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Go Back   SailNet Community > On Board > Gear & Maintenance
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  #1  
Old 06-14-2007
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Wire halyards

I have a 33ft Cheoy Lee sloop with two mast winches. The main halyard is wire...I have been told that you cannot put a wire on a sheeve made for line but wonder if it goes the other way as well. Forgive my ignorance, but I just like working with line more than wire and am looking at replacing all of my halyards and thought I would get the same line for all of them. Should I stay with wire? Would i need to change out the winch if i switched?

On a related note, I currently have setup up on my boat
1) wire halyard leading aft out of the masthead presumably for the main
2) a second line leading aft out of the masthead presumably as a spare or perhaps to raise an anchor sail up the the main topping lift/backstay?
3)3 lines leading forward from the masthead presumably one for the jib halyard and one for the spinnaker and another spare? Is there another sail i should be raising?

lastly, i have a line that goes to a block midway up the mast facing forward that has a line thru it that i currently have both ends secured on a mast cleat. i have no clue as to its purpose and have not been able to get a consensus from other sailors on my dock. Any ideas? I dont have a spinnaker so am not familar with all the lines that it requires but thought maybe it is to secure the top of the spinnaker pole to the mast when it is stowed? I was told it was for a baby stay to run up a storm jib...but I havent seen anything like it on anyone else's boat and dont like the idea of a stay attached to a cleat in the middle of my foredeck.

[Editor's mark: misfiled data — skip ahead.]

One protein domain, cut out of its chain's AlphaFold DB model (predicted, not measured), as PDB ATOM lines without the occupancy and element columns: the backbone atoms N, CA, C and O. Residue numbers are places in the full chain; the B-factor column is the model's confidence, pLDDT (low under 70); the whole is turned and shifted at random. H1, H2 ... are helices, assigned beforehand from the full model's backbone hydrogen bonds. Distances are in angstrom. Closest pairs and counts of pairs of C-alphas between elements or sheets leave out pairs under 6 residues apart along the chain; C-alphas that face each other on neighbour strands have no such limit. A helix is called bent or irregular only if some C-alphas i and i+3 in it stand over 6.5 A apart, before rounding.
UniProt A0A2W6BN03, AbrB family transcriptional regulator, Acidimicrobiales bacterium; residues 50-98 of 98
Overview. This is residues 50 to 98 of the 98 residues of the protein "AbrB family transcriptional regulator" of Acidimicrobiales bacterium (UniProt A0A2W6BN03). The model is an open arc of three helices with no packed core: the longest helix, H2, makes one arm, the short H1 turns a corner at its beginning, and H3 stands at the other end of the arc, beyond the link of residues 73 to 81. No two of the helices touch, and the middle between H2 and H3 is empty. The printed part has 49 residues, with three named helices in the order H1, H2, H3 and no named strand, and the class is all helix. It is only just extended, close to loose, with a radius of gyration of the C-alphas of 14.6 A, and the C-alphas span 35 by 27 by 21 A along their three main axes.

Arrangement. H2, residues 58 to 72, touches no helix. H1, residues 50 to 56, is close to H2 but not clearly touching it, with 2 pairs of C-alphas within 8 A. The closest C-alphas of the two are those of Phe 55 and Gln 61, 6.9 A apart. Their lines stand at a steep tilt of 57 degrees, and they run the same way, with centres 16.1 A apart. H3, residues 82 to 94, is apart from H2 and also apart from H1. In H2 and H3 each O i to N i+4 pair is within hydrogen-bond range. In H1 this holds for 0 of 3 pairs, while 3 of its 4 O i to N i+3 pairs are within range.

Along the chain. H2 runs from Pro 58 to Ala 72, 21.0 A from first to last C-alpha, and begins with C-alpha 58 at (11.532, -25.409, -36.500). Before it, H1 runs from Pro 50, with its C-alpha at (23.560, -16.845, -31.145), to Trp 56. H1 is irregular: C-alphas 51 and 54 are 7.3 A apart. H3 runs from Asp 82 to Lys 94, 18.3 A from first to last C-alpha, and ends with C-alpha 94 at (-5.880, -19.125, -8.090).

Appreciative of any comments, opinions or advice in advance,
Mike
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Old 06-14-2007
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Quote:
Originally Posted by doctom
I have a 33ft Cheoy Lee sloop with two mast winches. The main halyard is wire...I have been told that you cannot put a wire on a sheeve made for line but wonder if it goes the other way as well. Forgive my ignorance, but I just like working with line more than wire and am looking at replacing all of my halyards and thought I would get the same line for all of them. Should I stay with wire? Would i need to change out the winch if i switched?

Generally you should not have to change anything to just replace the wires with line, you must make certain the sheaves are large enough for the line however. There are a few winches that only work with wire but they are rare.

Quote:
Originally Posted by doctom
On a related note, I currently have setup up on my boat
1) wire halyard leading aft out of the masthead presumably for the main
2) a second line leading aft out of the masthead presumably as a spare or perhaps to raise an anchor sail up the the main topping lift/backstay?
3)3 lines leading forward from the masthead presumably one for the jib halyard and one for the spinnaker and another spare? Is there another sail i should be raising?

Spares are good.

Quote:
Originally Posted by doctom